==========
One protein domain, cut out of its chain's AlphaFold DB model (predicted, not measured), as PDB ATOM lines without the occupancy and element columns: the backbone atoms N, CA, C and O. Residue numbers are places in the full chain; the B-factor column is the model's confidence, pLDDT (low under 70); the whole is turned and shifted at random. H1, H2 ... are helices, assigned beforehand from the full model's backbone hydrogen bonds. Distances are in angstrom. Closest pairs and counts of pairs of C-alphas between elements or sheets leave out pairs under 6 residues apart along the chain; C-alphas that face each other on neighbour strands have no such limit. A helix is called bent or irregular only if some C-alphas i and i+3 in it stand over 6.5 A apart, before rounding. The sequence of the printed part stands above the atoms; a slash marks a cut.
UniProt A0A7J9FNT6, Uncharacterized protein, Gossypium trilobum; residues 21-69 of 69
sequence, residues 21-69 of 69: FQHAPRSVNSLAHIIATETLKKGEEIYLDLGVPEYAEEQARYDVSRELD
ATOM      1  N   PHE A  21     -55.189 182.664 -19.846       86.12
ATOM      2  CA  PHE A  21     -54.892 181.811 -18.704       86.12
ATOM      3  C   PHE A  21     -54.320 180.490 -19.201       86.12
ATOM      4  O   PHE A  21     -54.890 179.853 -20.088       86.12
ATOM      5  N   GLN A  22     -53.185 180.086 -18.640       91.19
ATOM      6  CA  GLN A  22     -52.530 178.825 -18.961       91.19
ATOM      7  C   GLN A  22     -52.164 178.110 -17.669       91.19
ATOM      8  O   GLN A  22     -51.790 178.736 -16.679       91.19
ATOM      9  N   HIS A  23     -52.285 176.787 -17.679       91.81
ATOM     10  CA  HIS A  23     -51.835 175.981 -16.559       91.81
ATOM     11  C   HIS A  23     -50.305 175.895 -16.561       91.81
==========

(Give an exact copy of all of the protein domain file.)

One protein domain, cut out of its chain's AlphaFold DB model (predicted, not measured), as PDB ATOM lines without the occupancy and element columns: the backbone atoms N, CA, C and O. Residue numbers are places in the full chain; the B-factor column is the model's confidence, pLDDT (low under 70); the whole is turned and shifted at random. H1, H2 ... are helices, assigned beforehand from the full model's backbone hydrogen bonds. Distances are in angstrom. Closest pairs and counts of pairs of C-alphas between elements or sheets leave out pairs under 6 residues apart along the chain; C-alphas that face each other on neighbour strands have no such limit. A helix is called bent or irregular only if some C-alphas i and i+3 in it stand over 6.5 A apart, before rounding. The sequence of the printed part stands above the atoms; a slash marks a cut.
UniProt A0A7J9FNT6, Uncharacterized protein, Gossypium trilobum; residues 21-69 of 69
sequence, residues 21-69 of 69: FQHAPRSVNSLAHIIATETLKKGEEIYLDLGVPEYAEEQARYDVSRELD
ATOM      1  N   PHE A  21     -55.189 182.664 -19.846       86.12
ATOM      2  CA  PHE A  21     -54.892 181.811 -18.704       86.12
ATOM      3  C   PHE A  21     -54.320 180.490 -19.201       86.12
ATOM      4  O   PHE A  21     -54.890 179.853 -20.088       86.12
ATOM      5  N   GLN A  22     -53.185 180.086 -18.640       91.19
ATOM      6  CA  GLN A  22     -52.530 178.825 -18.961       91.19
ATOM      7  C   GLN A  22     -52.164 178.110 -17.669       91.19
ATOM      8  O   GLN A  22     -51.790 178.736 -16.679       91.19
ATOM      9  N   HIS A  23     -52.285 176.787 -17.679       91.81
ATOM     10  CA  HIS A  23     -51.835 175.981 -16.559       91.81
ATOM     11  C   HIS A  23     -50.305 175.895 -16.561       91.81